I have avoided writing about our amazing spring mostly because it was so hit and miss and I never knew when it would really happen. March was beautiful. Out on a country road, we saw a beautiful field full of tiny crocuses. As you can see above, they are like a mass of blue. The first picture is a close up, so you can see how many were in that lovely field.
We had some white daffodils by our front door that took several weeks to finally bloom. I thought at first they were crocuses, but they kept growing bigger and bigger. Then when they finally bloomed I thought they might be narcissus or jonquils because I thought daffodils were only yellow.
April brought more winter, snow, rain, wind and cold, but somehow the daffodils survived and trees began to bloom. This is a lovely dogwood tree by the front door of the Utica chapel. Small but sweet. Below is a close up of the blossoms. It continued blooming for nearly a month.
There are several matching trees in front of the church, all of them covered with tiny white blossoms. They began blooming about the middle of April in spite of the cold, nasty weather. These trees are very popular here--they seem to be everywhere. As you can see, there are still lots of "winter dead" trees in the background. There are so many varieties of trees here and they don't all get leaves at the same time. It's been fun watching the various trees take on color, discovering which ones will flower and which will be covered with lacy green leaves, and others which seem to grow large green leaves very quickly. In early March there were a lot of magnolia trees blooming, but a cold spell killed all the blooms after about 10 days. That was sad, especially since I didn't get any pictures of them.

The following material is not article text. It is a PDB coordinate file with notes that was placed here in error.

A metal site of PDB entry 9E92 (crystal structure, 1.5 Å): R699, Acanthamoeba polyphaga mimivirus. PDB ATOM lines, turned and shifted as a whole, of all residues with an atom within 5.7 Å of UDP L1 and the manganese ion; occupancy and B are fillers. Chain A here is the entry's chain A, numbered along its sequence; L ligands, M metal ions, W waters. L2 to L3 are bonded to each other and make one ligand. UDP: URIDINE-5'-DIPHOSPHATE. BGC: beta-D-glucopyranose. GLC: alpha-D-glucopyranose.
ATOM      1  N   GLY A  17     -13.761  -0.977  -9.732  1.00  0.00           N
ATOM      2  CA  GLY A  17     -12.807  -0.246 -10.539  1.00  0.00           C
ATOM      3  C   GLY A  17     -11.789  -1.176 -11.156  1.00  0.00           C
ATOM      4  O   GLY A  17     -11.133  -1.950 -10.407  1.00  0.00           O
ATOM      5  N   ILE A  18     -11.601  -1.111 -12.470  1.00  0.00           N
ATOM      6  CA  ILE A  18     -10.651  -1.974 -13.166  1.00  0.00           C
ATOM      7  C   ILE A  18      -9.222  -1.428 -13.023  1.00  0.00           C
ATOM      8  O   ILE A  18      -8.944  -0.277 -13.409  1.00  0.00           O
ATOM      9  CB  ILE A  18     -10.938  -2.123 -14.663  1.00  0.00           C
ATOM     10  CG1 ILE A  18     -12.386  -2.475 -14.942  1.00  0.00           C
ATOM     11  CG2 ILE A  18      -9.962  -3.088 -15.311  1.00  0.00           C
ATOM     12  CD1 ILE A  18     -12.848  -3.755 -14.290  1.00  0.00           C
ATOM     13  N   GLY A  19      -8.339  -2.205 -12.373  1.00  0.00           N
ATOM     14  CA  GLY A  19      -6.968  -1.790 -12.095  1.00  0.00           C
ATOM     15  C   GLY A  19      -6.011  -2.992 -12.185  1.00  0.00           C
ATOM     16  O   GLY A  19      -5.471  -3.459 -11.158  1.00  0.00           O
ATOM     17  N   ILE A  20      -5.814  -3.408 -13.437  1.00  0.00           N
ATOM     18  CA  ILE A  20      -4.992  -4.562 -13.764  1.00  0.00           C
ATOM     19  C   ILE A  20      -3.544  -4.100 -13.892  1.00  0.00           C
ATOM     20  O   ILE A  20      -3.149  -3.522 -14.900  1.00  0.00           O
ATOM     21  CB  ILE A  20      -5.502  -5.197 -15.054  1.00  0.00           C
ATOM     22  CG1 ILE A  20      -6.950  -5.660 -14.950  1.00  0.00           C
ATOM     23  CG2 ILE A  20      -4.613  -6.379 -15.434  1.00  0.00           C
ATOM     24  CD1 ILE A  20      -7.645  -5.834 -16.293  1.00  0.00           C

There are grape hyacinths growing in front of the church, too. They bloomed for over a month, too.
April also brought leaves to more large and small trees throughout town. They started out a deep red color, then continued darkening to this deep reddish brown. In the past week or two, they have been starting to turn a really deep green. You can see a hint of the green in the close up of the leaf below. You can also see that these are maple trees. The strange thing is, I thought maples were supposed to turn a gorgeous red in the fall, but last fall, they didn't take on any color at all! The green leaves just seemed to dry on the tree then fall off. Strange.
As you can see, most of the trees have gotten their leaves, but there are still a few slow ones.
They have a lot of beautiful flowering crab trees, too.